May 2008
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Alma’s Star: AL Gardner Creates New Hibiscus by Accident

Pictured is Alma Bodiford with a poster of her "Alma’s Star" hibiscus at the 2nd annual Southern Favorites Home and Garden Show in Montgomery.

Alma’s love of gardening and especially her fondness for unusual plants have been featured in the Cooperative Farming News before. Now this Luverne gardener has made horticultural history.

In the spring of 1997, Alma was feeling a bit under the weather and wasn’t up to planting a fist full of Confederate Rose hibiscus cuttings individually, so she put them together in one large hole in the red clay of her garden. She has so many ornamental plants in her lawn that if the cuttings didn’t survive, she had others to fall back on.

Most of the cuttings did survive and when they bloomed in the fall she noticed one of the plants had thrown a sport (mutation). The huge pink blossom it produced looked to be five flowers in one sprouting from a single stem!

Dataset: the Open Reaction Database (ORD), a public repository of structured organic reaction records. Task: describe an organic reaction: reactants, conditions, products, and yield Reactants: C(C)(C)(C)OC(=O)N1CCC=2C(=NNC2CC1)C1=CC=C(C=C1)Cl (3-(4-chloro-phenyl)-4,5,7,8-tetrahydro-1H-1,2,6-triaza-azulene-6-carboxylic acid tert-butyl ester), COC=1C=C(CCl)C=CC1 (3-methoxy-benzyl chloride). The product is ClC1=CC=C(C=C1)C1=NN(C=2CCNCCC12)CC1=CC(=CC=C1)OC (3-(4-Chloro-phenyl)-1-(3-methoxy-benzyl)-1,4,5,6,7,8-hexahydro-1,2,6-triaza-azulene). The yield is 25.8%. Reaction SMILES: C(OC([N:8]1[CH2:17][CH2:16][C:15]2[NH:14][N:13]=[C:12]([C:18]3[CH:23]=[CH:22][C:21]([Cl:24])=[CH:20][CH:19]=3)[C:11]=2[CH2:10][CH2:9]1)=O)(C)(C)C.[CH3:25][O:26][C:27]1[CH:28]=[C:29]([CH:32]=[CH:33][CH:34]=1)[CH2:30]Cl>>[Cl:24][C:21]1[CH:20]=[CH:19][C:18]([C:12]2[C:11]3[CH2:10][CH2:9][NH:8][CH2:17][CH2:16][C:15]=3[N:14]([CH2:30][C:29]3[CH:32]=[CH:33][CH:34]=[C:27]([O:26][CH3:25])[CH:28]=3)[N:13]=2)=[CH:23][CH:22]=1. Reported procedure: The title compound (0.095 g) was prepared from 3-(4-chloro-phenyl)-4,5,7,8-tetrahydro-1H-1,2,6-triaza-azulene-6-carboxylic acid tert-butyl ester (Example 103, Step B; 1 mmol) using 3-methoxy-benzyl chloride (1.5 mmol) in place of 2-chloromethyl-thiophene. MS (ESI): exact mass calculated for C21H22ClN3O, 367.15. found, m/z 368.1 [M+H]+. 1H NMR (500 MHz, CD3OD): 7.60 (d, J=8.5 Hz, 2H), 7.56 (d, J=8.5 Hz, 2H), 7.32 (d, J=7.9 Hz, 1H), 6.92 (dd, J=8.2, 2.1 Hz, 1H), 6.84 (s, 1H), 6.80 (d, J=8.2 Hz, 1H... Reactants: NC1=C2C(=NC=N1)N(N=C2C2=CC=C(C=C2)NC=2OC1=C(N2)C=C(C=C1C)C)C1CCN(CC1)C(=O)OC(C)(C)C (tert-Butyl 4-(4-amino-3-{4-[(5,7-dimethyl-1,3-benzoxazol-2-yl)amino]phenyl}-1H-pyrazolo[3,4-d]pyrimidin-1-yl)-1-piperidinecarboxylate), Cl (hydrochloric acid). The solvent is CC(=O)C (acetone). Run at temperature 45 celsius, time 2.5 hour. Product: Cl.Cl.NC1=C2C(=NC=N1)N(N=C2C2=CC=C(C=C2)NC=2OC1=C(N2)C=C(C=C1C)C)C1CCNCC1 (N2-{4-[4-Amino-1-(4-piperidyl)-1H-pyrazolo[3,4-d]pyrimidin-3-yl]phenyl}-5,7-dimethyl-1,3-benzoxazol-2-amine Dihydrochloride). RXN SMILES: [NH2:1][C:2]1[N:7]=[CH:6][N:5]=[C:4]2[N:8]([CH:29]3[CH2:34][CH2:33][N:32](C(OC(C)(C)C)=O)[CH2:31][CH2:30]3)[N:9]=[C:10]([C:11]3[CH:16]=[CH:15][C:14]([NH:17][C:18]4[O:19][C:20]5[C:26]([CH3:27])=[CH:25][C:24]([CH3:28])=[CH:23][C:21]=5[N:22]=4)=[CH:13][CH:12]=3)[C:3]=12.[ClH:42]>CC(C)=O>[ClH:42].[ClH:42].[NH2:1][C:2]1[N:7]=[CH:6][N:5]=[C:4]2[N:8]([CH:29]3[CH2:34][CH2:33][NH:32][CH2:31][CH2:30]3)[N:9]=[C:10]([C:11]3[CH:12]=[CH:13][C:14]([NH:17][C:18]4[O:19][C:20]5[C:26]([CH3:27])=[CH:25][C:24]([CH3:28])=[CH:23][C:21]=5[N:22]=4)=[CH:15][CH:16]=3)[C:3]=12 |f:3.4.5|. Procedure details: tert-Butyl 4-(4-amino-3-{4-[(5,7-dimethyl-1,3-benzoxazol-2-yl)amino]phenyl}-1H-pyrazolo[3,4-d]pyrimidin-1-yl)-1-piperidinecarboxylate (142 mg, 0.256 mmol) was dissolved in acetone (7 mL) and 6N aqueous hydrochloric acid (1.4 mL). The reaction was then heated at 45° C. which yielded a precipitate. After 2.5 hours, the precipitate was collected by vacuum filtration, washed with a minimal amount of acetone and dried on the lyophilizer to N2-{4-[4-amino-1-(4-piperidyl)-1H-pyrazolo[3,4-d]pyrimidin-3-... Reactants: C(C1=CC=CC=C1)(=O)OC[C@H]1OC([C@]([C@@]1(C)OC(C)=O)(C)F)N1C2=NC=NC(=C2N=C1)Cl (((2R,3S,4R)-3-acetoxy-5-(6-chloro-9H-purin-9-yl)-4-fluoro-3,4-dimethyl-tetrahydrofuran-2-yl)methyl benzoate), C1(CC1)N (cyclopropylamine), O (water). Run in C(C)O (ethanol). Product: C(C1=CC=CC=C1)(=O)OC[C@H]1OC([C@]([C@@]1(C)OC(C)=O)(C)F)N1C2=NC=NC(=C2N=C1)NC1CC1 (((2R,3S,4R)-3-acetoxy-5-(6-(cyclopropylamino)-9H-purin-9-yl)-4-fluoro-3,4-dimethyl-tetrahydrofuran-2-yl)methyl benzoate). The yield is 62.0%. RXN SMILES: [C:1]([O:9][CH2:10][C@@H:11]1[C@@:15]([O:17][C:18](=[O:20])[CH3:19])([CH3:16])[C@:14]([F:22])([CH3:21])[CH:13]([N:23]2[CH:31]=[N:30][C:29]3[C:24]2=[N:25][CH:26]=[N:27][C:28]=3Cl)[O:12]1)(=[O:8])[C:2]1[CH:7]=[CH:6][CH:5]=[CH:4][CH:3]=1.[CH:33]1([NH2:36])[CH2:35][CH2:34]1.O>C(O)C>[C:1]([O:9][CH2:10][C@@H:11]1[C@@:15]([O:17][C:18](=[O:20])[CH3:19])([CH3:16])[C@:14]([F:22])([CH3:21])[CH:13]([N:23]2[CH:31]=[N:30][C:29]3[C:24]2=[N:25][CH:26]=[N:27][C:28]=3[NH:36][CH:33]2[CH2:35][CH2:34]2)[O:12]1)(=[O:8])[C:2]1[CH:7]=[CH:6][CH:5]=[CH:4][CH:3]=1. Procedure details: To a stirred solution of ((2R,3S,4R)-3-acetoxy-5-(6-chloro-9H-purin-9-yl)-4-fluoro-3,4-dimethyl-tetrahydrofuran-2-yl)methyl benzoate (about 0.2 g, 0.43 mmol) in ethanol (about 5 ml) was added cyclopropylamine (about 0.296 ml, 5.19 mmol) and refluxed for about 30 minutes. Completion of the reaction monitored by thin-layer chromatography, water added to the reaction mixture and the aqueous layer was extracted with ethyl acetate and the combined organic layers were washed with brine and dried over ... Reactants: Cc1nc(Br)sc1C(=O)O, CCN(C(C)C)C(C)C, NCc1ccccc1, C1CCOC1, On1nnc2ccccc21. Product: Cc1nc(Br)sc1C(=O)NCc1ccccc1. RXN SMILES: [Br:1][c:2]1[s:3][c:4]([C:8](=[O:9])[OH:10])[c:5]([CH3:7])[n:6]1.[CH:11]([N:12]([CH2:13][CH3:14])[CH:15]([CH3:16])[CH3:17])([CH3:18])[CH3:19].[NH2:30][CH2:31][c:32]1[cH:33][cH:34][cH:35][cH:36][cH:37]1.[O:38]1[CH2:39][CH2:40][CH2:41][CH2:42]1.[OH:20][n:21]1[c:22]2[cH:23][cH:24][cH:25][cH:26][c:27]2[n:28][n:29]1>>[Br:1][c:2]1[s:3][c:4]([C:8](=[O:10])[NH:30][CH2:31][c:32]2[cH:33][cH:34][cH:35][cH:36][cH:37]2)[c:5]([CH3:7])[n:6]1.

"It’s virtually unheard of," said Bill Cook, vice president of the Southern Home and Garden Nursery and Greenhouses in Montgomery. He said the plant, named "Alma’s Star" will be available exclusively at their nursery in May. "It’s very unusual, and we think it will be very popular."

"Alma’s Star" should be a hardy variety growing to over 10 feet and well-suited to all the regions of Alabama and United States Department of Agriculture Zones 7-9.

For more information call Southern Homes and Gardens at 334-387-0440 or visit them in Montgomery at 8820 Vaughn Road.